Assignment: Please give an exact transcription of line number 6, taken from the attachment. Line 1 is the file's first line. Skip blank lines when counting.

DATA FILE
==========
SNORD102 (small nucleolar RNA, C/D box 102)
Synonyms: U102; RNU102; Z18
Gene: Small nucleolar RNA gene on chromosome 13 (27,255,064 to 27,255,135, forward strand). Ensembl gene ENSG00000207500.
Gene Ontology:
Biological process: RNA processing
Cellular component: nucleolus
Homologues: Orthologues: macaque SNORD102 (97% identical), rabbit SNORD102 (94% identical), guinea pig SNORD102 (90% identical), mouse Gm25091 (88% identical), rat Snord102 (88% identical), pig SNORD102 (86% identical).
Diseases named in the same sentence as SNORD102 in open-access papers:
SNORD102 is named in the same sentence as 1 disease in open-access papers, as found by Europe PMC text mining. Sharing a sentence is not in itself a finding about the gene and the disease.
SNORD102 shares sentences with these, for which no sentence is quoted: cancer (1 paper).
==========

Cellular component: nucleolus